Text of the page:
Back in part 2, you may recall I was trying to teach my kids a little something about their Catholic and Mormon heritage. It's surprisingly tricky. The problem is that either you're talking to someone who believes (and half the discussion is negotiating a peaceful way to agree to disagree) or the subject doesn't come up at all (because, really, religion is not that interesting, especially compared to Legos or other kid-interests).
But a fantastic new musical changed all that!!
Singing along with The Book of Mormon has provided a fun and funny intro to Mormonism. It turns out my kids weren’t aware of even the most rudimentary points like (1) Grandma’s church is called “The Church of Jesus Christ of Latter-day Saints” (2) its members are called “Mormons” (3) Mommy (me) was raised in this church — that when I was a kid, our Sunday family activity wasn’t hiking in the woods, it was going to church. Every Sunday.
The kids have also learned that the Mormon missionaries use the title "Elder" and are sent two-by-two all over the world to try to convince people to join their church. They've learned that Mormons like to call God "Heavenly Father" and that Mormons believe that Satan/Lucifer really exists (even though lots of other people believe in God without believing in Satan). Here are some typical conversations:
Nico asked me to explain the song Man Up, so I explained that Elder Price and Elder Cunningham have to go talk to the villain (General Butt-f*cking-naked), but they're afraid -- so Elder Cunningham is singing about how he needs to be brave, like Jesus was brave. Nico's a little vague on the Jesus story, though, so I had to explain further.
me: Actually, Jesus was killed in a horrible way. [conveniently, just then the line "What did Jesus do when they put nails through his hands?" played in the background]
Nico: Who killed him?
me: The Romans.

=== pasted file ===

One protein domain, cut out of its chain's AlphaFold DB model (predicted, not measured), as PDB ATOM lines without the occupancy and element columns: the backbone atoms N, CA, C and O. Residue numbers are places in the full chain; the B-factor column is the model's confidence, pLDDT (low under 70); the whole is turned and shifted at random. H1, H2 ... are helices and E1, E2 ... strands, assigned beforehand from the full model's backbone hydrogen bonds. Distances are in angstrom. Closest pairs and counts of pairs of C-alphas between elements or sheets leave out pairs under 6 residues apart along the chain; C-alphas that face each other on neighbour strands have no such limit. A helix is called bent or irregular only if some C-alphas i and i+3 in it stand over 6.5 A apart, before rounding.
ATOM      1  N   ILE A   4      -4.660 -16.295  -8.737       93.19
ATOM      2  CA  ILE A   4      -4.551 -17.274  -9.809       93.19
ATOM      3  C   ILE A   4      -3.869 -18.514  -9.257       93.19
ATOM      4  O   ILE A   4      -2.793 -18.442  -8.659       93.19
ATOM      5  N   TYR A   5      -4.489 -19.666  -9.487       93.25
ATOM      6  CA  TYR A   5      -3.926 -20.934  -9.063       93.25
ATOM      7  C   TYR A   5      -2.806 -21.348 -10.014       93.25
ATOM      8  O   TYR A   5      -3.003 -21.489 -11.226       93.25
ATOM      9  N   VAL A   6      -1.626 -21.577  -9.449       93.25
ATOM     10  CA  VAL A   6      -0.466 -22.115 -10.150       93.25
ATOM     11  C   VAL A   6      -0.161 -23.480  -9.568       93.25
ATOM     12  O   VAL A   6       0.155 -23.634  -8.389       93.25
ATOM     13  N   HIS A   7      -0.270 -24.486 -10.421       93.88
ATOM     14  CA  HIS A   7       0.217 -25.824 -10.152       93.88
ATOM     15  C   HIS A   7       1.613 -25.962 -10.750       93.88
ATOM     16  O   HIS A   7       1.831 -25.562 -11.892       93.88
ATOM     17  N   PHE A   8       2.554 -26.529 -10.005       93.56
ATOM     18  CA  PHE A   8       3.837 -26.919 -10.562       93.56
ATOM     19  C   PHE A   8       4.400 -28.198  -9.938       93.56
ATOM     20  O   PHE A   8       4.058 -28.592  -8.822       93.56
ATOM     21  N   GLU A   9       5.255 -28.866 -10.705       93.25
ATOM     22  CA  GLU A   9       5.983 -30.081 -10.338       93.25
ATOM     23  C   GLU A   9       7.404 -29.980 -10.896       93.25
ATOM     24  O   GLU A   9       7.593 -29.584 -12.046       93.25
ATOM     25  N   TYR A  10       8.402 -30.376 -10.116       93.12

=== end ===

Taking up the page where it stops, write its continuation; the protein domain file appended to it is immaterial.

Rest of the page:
Nico: But... where was God when this was happening?
me: God doesn't exist.
Nico: No, I mean in the story!
me: According to the story, God wanted it to happen.
Nico: [thinks about that a bit] Oh.
Leo: When you were a kid, you went to this church?
me: Yep, every Sunday.
Leo: What do you do there?
me: Hmm... Well, people tell you stories about God -- kind of like Elder Cunningham in Making Things Up Again, except that you're not supposed to make up new stories, you're only supposed to teach stories out of old books.
Leo: But... You shouldn't just teach out of old books! With science, sometimes the old books are wrong.
me: Yes, that's right. In science, you should find the most recent books because they generally have more accurate information than older books.
Now, probably a lot of people are thinking that it's questionable of me to be encouraging my kids (ages 8 and 9) to sing songs that are not only loaded with profanity, but also cover adult topics like female genital mutilation, infant rape, and people dying of starvation, AIDS, or dysentery. Hence the title of this post. But the tough subjects aren't covered in detail -- they're simply mentioned -- so it's easy to give the kids as much information as they ask for without delving into details they don't need.
Here's what I mean. When Nico was asking about the FGM references in Hasa Diga Eebowai, and asking how they were using frogs to cure AIDS, I explained as follows:
In Uganda, the people have terrible problems -- they don't have enough food or clean water, and many people have AIDS, which is a terrible, deadly disease. But some people are also doing things to make their problems much worse. For example, some think that girls need to have a part of their body cut off, and some think they can cure AIDS by hurting a baby. That's why Elder Cunningham was making things up -- he was trying to convince people to stop doing the things that are harmful. He told them that hurting a frog can cure AIDS to keep them from hurting babies. Really, neither one cures AIDS, but he figured that at least this way people will stop hurting babies.
Nico didn't ask precisely which part of the body was being cut off nor precisely what people were doing to hurt the babies and frogs, but if he had, I'm sure I could find an appropriate anatomy textbook and/or explained that the word f*ck actually refers to mating.
It's funny that they don't appear to know the definition of that word and they haven't bothered to ask. But they do know that it's a highly offensive syllable to most English-speakers -- almost magically so -- and that's more than 90% of what you need to know about the word; far more important than the precise definition. Naturally, they love the line where Elder Price says "Excuse me, sir, but you should really not be saying that!" :D
They also love the references to Boba-Fett.
See also parts 1, 3, and 4.